How, in operational and tactical terms, can PLA commanders bring this about? By hewing to their own warmaking traditions. China is politically and strategically predictable in the South China Sea yet operationally and tactically unpredictable. Politically and strategically predictable because party leaders painted themselves into a corner with domestic constituencies. Tactically unpredictable because that’s how Chinese forces have fought since the age of Mao.
Indeed, “active defense,” the concept whereby Mao codified his ideas about people’s war, remains the heart of Chinese military strategy. Just ask Beijing. To oversimplify, the conceit behind active defense is that a weaker China can lure a stronger pugilist into overextending and tiring himself before delivering a punishing counterpunch. Conjure up the great Muhammad Ali’s Rumble in the Jungle in your mind and you get the idea.
If the rope-a-dope approach works on a grand scale, Chinese forces can inflict tactical defeats that enfeeble the foe over time. Active defense, then, is all about harnessing tactical offense for strategically defensive campaigns.
To prosecute it, Chinese commanders seek out isolated enemy detachments they can assault on “exterior lines,” encircling and crushing them. The cumulative effect of repeated tactical setbacks wears down the strong—and could prompt their leadership to question whether the endeavor is still worth its hardships, perils, and costs. If not, cost/benefit logic will prod U.S. leaders toward the exit—and China will prevail even without an outright victory over allied forces.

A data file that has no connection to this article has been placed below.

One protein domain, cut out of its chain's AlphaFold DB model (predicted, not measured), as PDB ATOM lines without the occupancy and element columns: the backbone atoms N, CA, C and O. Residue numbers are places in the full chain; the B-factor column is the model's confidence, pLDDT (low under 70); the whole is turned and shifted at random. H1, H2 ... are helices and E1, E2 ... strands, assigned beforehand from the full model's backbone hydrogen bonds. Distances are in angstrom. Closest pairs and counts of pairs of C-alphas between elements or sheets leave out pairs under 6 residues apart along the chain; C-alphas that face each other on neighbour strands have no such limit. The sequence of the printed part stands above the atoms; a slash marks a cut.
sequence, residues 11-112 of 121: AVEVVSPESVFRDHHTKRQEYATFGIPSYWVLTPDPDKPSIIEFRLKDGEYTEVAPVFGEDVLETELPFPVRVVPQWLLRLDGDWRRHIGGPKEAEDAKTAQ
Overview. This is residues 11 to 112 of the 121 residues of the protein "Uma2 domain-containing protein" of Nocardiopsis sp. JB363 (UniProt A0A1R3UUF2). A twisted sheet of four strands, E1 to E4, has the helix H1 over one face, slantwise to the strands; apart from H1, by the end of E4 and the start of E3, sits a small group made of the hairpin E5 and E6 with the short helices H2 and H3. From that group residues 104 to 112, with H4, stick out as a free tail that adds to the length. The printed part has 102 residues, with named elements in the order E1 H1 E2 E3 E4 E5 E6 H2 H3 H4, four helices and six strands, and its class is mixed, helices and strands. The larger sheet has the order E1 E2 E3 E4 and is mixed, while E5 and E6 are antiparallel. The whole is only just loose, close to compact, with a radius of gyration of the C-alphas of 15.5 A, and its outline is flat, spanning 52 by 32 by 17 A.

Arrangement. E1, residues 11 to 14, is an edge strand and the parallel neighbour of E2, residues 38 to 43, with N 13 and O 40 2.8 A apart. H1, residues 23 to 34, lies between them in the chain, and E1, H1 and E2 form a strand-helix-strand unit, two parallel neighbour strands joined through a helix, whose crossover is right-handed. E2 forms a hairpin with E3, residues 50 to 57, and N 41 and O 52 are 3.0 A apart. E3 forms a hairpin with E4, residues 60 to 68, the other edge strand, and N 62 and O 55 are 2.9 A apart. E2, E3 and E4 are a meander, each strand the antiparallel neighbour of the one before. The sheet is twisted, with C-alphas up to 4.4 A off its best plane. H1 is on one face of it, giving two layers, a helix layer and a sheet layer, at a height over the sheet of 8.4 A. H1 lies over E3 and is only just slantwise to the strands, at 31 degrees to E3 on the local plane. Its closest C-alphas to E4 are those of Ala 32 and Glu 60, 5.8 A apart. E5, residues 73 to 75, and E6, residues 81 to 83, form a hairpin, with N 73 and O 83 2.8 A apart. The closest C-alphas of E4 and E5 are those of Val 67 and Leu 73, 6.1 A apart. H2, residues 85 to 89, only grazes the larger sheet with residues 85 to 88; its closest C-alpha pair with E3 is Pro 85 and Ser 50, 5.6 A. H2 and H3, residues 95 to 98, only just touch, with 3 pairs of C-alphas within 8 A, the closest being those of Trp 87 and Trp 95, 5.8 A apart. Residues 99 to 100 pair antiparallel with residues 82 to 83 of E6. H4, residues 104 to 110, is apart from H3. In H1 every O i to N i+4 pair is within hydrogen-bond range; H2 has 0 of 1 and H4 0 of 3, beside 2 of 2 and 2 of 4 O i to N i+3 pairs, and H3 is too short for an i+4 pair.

U.S. and allied mariners and airmen, accordingly, must study China’s martial traditions, gleaning insight into how offshore active defense might unfold in the South China Sea. If you’re Beijing and have built up a seagoing militia, an impressive coast guard, Asia’s biggest indigenous navy, and a sizable arsenal of land-based weaponry to influence events at sea, how do you alloy those components into a sharp combat implement—and consolidate control over a semi-enclosed sea?